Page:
Critics really need to learn that there is no such thing as good movies and bad movies, there are only movies you like and don’t like. People have different tastes. I don’t mind them stating their opinions, but going into all this stuff about "demeaning half the human race" and "don’t see this movie" can be really jerky and arrogant. They should just talk about the content and give their opinions without getting so deep into it. And of course Friday the 13th is now largely viewed as a classic.
Matt (2 years ago)
Thumbs Down
Thumbs Up
The Howling? I don’t know what they lumped that in with these (mostly) generic slasher movies. It makes it seem like they didn’t even watched it and was only thrown in as an after thought to just have another movie title. If memory serves, Ebert liked Mote Hell. It’s pure parody, not to be taken seriously.
Dr.Strangelove (2 years ago)
Thumbs Down
Thumbs Up
Friday the 13th, a classic? Hardly. All of these flicks were a rip off of superior Italian giallo thrillers. The Italians did it long before, and better. Give me Bava’s Blood and Black Lace or Bay of Blood, Sergio Martino’s 70s films or the early Argento stuff any day of the week over the movies they mentioned in this episode.
rebochan (2 years ago)
Thumbs Down
Thumbs Up
Cabin in the Woods explicitly attacked this trope. It’s hard to go into why without spoiling the entire movie, but there’s a scene on the docks where a man happily talks about how watching a woman being attacked and brutalized makes him happy and want to cheer for her. Despite being one of the very people that put her there in the first place.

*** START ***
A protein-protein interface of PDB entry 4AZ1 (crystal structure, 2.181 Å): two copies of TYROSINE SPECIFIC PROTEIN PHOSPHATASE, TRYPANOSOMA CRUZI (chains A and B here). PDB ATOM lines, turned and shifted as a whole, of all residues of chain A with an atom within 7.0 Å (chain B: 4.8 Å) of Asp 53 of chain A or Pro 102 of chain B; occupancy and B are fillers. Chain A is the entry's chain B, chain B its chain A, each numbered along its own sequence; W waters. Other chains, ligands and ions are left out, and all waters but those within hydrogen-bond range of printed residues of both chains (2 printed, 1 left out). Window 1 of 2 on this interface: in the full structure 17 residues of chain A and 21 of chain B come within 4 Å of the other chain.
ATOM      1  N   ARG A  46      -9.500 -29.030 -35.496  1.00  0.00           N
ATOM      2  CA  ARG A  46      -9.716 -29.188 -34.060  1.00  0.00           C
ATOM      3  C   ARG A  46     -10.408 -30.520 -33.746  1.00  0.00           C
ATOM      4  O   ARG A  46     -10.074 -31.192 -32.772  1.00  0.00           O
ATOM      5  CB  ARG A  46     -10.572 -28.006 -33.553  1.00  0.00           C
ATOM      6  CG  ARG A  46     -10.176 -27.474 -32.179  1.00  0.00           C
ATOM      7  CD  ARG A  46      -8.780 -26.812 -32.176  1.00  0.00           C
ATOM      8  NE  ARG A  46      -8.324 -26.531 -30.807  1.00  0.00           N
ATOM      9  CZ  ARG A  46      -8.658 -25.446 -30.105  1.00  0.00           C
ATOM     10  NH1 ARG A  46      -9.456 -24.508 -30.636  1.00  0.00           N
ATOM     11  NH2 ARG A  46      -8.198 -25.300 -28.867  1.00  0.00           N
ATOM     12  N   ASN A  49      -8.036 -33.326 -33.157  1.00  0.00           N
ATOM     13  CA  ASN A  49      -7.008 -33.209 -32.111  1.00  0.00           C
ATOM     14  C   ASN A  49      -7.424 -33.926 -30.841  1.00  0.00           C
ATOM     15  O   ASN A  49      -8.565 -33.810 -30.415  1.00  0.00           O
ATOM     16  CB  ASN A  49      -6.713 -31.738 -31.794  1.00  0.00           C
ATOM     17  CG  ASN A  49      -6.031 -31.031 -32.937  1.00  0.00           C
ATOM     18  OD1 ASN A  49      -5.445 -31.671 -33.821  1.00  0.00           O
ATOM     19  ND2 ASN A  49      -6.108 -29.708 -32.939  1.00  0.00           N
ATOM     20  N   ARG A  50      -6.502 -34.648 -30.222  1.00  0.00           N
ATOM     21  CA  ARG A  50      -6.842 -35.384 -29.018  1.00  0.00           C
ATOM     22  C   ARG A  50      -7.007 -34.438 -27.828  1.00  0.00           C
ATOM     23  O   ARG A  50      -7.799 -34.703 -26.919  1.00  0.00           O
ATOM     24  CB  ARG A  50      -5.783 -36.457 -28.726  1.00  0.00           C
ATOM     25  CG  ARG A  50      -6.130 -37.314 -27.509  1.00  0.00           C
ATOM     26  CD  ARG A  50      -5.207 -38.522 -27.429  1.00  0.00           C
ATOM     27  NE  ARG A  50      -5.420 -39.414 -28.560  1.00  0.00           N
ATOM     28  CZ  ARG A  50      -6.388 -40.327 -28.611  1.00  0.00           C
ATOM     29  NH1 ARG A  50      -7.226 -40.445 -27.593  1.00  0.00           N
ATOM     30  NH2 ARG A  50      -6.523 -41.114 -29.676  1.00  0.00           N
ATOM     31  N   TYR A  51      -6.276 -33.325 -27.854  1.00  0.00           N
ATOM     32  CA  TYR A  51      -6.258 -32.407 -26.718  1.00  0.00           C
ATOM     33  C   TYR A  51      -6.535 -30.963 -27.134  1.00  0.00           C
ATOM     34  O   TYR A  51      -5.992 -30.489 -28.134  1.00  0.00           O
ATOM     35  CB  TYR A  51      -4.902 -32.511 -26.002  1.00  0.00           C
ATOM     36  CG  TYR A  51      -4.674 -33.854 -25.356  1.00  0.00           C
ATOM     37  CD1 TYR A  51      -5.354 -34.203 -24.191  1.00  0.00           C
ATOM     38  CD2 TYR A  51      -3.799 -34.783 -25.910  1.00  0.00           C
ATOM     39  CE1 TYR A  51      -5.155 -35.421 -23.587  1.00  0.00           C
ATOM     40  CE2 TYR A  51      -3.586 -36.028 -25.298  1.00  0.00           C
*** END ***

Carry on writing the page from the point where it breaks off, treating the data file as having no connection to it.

Yea, that guy is pretty much word for word making the same criticisms Siskel and Ebert are doing here. And that’s not even getting into the fact that the film’s storyline LITERALLY requires a "whore" to be "punished" and the film is pretty obviously coming down on the mentality that needs it. Not shockingly, the nature of criticisms that film made about other horror films REALLY pleased the late Roger Ebert when he did review it.
rebochan (2 years ago)
Thumbs Down
Thumbs Up
There’s a reason films like this are generally called "exploitation" and "torture porn." Because they have no redeeming artistic value - they exist entirely to shock and make people come out to be shocking. And most of the people that make them are well aware of and happy with it. It’s a shame, though - horror doesn’t HAVE to be this. It CAN be better and it CAN have artistic merit and it also CAN strike out into new territory. Horror is actually a fantastic way to explore the darker reaches of humanity and the world around us.

What’s amazing is that this statement wasn’t new - this episode highlights that even two newspaper critics on public television in 1980 had already picked up on the problem.
ed hanneman (1 year ago)
Thumbs Down
Thumbs Up
I wonder what Gene & Roger thought about Black Christmas (1974)?

Comment on this video

Please login to comment
firstmagnitude
4 years ago
(toggle info)
Gene and Roger look at the growing trend of women being killed in movies as of 1980.

More from firstmagnitude

Related Videos

Invasion of the Outer Space Movies (1980)
28:59
Quicklist
Diner / Blade Runner (SP/1982)
28:46
Quicklist
Conan the Destroyer / Top Secret (1984)
21:22
Quicklist
Body Double/ Crimes of Passion / Oh God You Devil (1984)
21:20
Quicklist
A Passage to India / Birdy / Johnny Dangerously
21:35
Quicklist
Siskel and Ebert-Remembering Gene Siskel
21:28
Quicklist
12,098 Views
Powered by ClipBucket 2.0.91 | Arslan Hassan